Workers grinding for their next pay increase could be left disappointed as companies allocate smaller budget increases for performance-based raises in 2024.

According to Mercer’s compensation planning survey, U.S. companies plan to increase their budgets for merit-based raises by 3.5% next year—down from 3.8% in 2023.

Budgets for all wage increases are expected to grow by 3.9% in 2024, down from 4.1% this year.

On an industry level, healthcare is projected to have one of the smallest compensation budget increases for merit-based pay at 3.1%. The technology sector’s budget for merit-based raises is forecast to be just 3.3%.

Merit-based compensation budgets at energy and consumer goods companies are projected to grow faster than the national average at 3.7%.

While most companies aren’t expected to finalize their budgets until later this month or even January, the data suggests American workers will get smaller pay hikes next year. Mercer said this could be partly due to a stabilizing labor market as hiring slows and quit rates decline.

"Overall, the use of pay increases to respond to labor market pressures has slowed down,” Mercer said. “Organizations are using off-cycle increases less frequently, though they do continue due to counteroffers.”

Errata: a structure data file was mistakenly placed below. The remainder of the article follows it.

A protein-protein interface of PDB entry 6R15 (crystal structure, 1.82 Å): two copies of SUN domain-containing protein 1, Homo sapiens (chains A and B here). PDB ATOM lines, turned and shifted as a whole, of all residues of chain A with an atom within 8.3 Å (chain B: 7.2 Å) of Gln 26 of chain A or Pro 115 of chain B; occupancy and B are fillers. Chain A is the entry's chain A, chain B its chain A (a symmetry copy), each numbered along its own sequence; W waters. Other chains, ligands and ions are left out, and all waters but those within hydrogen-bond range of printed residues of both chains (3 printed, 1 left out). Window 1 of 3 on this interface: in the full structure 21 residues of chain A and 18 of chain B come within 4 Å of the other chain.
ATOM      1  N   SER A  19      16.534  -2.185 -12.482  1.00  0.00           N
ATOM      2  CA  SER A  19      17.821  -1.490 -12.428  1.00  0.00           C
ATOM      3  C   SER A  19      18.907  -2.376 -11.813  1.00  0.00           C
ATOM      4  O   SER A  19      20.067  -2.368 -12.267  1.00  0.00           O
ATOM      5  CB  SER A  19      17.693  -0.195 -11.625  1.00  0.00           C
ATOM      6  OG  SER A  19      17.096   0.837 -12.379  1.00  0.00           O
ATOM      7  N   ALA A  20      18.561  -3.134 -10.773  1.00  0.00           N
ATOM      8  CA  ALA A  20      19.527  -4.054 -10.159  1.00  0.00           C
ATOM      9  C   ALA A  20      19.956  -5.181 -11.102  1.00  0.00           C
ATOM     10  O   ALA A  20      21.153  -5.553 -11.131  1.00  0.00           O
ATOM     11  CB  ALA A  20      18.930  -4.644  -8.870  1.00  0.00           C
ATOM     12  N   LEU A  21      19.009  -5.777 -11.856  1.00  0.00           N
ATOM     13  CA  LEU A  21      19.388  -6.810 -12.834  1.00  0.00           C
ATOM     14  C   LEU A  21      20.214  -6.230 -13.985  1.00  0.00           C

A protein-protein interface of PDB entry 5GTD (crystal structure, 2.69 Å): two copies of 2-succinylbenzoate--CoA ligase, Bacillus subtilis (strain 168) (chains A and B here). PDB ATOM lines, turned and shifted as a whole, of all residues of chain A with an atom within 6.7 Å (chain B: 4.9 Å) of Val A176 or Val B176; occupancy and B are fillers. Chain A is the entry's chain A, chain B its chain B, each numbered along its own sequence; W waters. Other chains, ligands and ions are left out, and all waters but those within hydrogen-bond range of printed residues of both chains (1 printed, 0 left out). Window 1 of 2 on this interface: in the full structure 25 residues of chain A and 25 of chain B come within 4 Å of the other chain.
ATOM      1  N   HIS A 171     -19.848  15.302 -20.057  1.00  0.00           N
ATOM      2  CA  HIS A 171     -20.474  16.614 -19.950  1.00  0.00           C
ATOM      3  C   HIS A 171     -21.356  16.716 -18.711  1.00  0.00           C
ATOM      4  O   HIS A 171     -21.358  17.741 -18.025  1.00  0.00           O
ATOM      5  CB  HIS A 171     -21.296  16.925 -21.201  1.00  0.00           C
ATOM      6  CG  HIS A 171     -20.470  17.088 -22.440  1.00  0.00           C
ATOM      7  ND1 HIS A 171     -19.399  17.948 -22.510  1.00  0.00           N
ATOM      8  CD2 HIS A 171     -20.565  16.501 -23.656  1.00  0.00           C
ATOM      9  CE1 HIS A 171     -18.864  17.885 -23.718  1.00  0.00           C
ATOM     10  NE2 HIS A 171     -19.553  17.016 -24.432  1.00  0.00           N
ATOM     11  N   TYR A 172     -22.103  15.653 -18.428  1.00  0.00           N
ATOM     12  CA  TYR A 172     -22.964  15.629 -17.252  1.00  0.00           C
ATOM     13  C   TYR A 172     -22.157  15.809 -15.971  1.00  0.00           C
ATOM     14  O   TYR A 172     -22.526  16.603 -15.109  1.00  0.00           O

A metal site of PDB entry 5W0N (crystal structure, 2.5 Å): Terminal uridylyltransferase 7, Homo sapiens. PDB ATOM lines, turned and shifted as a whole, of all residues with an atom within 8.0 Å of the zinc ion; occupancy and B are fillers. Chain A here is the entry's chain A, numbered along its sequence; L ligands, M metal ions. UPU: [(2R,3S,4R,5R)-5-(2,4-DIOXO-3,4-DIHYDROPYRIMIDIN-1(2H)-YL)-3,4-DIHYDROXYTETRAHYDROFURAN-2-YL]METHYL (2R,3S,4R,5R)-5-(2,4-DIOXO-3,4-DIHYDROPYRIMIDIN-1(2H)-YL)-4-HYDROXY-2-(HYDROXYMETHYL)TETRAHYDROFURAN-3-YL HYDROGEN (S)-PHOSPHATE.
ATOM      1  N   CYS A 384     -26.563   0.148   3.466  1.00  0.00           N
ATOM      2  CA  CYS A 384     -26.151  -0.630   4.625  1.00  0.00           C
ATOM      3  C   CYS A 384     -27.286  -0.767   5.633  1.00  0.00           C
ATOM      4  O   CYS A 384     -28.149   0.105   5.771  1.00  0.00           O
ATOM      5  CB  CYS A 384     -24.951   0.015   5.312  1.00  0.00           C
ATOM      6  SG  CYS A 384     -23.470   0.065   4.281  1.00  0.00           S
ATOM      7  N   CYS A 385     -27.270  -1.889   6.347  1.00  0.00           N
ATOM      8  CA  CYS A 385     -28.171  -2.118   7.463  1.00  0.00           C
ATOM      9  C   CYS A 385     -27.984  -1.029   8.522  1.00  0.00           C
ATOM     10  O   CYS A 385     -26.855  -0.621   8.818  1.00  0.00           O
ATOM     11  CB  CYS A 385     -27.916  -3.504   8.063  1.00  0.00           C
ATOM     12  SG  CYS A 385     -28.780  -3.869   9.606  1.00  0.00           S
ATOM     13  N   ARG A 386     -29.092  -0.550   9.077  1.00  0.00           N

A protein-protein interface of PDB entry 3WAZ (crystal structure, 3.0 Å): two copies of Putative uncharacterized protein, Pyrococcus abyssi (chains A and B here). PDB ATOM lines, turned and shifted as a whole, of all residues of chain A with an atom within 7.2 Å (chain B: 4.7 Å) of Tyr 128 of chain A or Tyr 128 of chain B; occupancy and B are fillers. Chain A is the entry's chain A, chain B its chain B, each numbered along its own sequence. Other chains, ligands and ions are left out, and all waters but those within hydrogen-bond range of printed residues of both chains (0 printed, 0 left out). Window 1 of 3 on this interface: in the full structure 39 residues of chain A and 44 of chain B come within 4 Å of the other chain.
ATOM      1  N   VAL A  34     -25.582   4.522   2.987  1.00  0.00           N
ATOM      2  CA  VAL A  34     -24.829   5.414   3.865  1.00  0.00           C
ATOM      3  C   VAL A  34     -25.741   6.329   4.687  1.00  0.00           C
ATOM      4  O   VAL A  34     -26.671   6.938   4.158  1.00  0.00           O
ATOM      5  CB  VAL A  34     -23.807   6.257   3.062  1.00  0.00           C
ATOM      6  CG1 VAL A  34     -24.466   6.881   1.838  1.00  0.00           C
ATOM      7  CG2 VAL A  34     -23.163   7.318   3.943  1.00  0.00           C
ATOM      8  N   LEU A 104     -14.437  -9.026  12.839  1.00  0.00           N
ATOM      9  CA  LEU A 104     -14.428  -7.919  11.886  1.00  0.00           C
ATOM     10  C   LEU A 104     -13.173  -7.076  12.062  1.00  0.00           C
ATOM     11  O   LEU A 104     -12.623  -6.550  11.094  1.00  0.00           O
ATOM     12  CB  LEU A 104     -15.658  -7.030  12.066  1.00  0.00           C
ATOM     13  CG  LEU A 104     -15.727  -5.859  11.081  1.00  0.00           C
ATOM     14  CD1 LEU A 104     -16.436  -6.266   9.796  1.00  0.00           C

Workers losing their leverage

During the pandemic, Americans were offered sizable pay increases and greater flexibility as understaffed businesses competed for workers. But a cooling labor market has altered the power dynamic, with workers slowly losing their newfound negotiating power.

For starters, October job openings plunged by 617,000 to 8.7 million, the lowest in two-and-a-half years, according to the Labor Department. There were 1.34 vacancies for every employed person in October, down from 1.47 the previous month and the lowest since August 2021.

Employment growth is also slowing, with the private sector adding fewer than 300,000 workers in the last three months combined. That’s the weakest hiring pace since the pandemic.

In this environment, workers have less leverage to haggle over pay and bonuses, according to job site ZipRecruiter. The job site’s Q3 survey revealed that fewer new hires increased their pay or received a signing bonus when switching jobs.

“Some of the increased leverage that workers experienced during the pandemic [...] that control seems to be waning,” Julia Pollak, ZipRecruiter’s chief economist, told USA Today.

Will pay hikes outpace inflation?

When evaluating consumer spending power, pay increases are only one side of the equation. The other side is inflation.

As it turns out, Mercer’s projected pay hikes are well below Americans’ inflation expectations.

According to the University of Michigan’s consumer sentiment index, Americans think inflation will accelerate from October’s 3.2% annual rate, which was the slowest since March 2021. Households see inflation rising 4.5% over the next 12 months

Americans' consumer price expectations beat virtually every market inflation forecast.